by baldilocks

With it being Independence Day and all, on my Facebook page, I’ve mostly been posting videos of people singing pleasantly sonorous versions of the Star-Spangled Banner and other patriotic songs. On my page, there’s a mariachi band singing a fantastic version of the SSB, a Christian “boy-band” harmony foursome doing a medley of songs and, of course, Ray Charles’ iconic rendition of America, the Beautiful—this one from a 1972 episode of the Dick Cavett Show. Lady Gaga also did a wonderfully understated version of the National Anthem at the Super Bowl a few years back, showing us—surprisingly–that she understands something that many female singers of the Anthem do not: less is more and better.

And then there’s the standard against which all versions of the Anthem are measured: Whitney Houston. Her appearance at the opening of the 1991 Super Bowl is still a tear-jerker.

Houston died a few years back of a drug-overdose and it has almost become her legacy, but not quite. The voice and showmanship of the young Houston and the flawless performance of the Anthem were too powerful to be totally over-shadowed.

What goes less remarked upon about Houston are her other renditions of patriotic songs and her performances for the troops. And when I looked it up on YouTube, I found that there was, arguably, an even better performance of the Anthem by her—this one was for the Navy. In it she is still young, slim, beautiful and in perfect voice, albeit in a lower key than in the Super Bowl performance. It’s very emotion-invoking, especially when you know the outcome of Houston’s story–and that of her daughter.

So, I choose to remember Whitney Houston as the American icon who put the love and feeling back into our National Anthem. As the foibles and tragedy of her life fade away, she should always be remembered for that.

Happy Independence Day, my friends.

Juliette Akinyi Ochieng blogs at baldilocks. (Her older blog is located here.) Her first novel, Tale of the Tigers: Love is Not a Game, was published in 2012. Her second novel tentatively titled Arlen’s Harem, will be done one day soon! Follow her on Twitter and on Gab.ai.

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by baldilocksBaldilocks mini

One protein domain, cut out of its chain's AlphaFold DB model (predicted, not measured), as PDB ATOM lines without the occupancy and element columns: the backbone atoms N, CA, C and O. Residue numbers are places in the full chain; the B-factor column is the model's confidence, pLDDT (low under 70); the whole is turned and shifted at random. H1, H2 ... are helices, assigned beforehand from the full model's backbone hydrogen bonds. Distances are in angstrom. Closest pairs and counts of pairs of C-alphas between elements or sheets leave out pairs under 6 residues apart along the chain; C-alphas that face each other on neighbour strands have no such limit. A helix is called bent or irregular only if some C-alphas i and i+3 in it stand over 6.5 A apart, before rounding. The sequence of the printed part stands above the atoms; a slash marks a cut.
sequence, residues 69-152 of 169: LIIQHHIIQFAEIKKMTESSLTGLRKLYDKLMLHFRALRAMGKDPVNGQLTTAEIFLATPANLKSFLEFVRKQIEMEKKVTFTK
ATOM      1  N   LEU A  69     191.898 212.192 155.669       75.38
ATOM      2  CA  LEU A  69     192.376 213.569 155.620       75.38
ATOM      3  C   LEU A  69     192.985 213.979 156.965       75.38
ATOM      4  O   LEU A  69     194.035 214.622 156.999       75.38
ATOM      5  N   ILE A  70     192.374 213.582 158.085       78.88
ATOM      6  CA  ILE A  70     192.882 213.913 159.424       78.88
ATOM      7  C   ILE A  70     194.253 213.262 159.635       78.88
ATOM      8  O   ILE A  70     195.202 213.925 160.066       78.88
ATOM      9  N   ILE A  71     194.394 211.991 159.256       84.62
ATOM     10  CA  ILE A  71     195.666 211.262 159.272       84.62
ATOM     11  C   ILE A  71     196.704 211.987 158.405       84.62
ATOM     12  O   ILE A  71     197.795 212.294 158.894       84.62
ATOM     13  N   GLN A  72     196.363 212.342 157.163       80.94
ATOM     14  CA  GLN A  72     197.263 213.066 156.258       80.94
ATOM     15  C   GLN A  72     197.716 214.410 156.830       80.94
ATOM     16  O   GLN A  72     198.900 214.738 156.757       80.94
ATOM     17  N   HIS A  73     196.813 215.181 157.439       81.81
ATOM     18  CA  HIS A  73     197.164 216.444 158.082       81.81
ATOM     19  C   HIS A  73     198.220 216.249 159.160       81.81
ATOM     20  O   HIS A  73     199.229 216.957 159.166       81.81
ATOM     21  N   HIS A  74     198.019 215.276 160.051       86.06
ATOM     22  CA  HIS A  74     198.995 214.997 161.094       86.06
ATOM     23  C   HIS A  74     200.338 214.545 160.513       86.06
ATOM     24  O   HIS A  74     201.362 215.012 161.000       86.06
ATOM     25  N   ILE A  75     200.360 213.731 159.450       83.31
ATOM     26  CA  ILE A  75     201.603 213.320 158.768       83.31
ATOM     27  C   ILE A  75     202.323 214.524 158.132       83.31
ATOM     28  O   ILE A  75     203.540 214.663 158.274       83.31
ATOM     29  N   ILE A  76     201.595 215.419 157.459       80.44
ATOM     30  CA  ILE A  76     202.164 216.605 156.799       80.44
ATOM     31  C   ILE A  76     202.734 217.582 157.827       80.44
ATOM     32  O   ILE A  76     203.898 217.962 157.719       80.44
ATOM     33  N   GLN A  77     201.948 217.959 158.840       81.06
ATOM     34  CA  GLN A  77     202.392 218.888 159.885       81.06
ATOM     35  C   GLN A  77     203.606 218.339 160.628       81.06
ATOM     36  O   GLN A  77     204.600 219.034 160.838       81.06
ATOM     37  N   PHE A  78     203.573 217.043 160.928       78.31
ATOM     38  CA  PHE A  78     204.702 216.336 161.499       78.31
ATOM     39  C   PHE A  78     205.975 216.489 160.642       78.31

It will be interesting tomorrow to see whether Sit-Down fever has spread across the ranks of the NFL. Allegedly, some of the Miami Dolphins are thinking about it.

Dolphin players may also have something in the works, but it appears to be on an individual basis.“Every man for himself, I guess. Each his own,” said Dolphins safety Reshad Jones.

“Everybody have different opinions and entitled to different things.

This thing has pinged my paranoia streak—like so many other Tempests have.

Just a few days ago, the president of NAACP compared Colin Kaepernick’s stance to that of Rosa Parks.

Aside from the fact that Kaepernick was protected from physical danger by various levels of professional security when he took his stand, while Mrs. Parks had no security when she refused to give up her seat to a fellow bus passenger who was white,

And aside from the fact that Kaepernick was on his job when he took his stand and Mrs. Parks was not,

And aside from the fact that Mrs. Parks’ taxes paid for the Montgomery, AL municipal bus service, while Kaepernick is being paid to be present and to perform at the platform where he has and will make his statement,

There’s something which I wonder about the two events, something which may be a true similarity.

Rosa Parks did not spontaneously refuse to give up her seat. She was planted. There was another black woman who refused to give up her Montgomery bus seat to a white person and who went to court to fight the injustice. But she didn’t have to right reputation for the task at hand, according to the civil right organizations of the time. The task, of course, was to end the segregation of public services–to fight true inequality and oppression.

Few people know the story of Claudette Colvin: When she was 15, she refused to move to the back of the bus and give up her seat to a white person — nine months before Rosa Parks did the very same thing.

Most people know about Parks and the Montgomery, Ala., bus boycott that began in 1955, but few know that there were a number of women who refused to give up their seats on the same bus system. Most of the women were quietly fined, and no one heard much more.

Colvin was the first to really challenge the law.

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No, I’m not paranoid. Why do you ask?

To tarnish Mrs. Parks’ place in history is not my purpose. This is: I wonder if Kaepernick was planted. There are other players who have intentionally remained seated during the National Anthem, but he is the first to get such widespread attention.

Who told Colin Kaepernick to sit down? Rumor has it that it was his alleged girlfriend, a Black Lives Matter activist. But I bet it came from higher up. Or lower, depending on one’s perspective.

I don’t take anything for granted anymore–especially when figures in media and entertainment are attempting to rile up Americans against each other.

Juliette Akinyi Ochieng blogs at baldilocks. (Her older blog is located here.) Her first novel, Tale of the Tigers: Love is Not a Game, was published in 2012. Her second novel will be done in 2016. Follow her on Twitter.

Please contribute to Juliette’s JOB:  Her new novel, her blog, her Internet to keep the latter going and COFFEE to keep her going!

Or hit Da Tech Guy’s Tip Jar in the name of Independent Journalism—->>>>>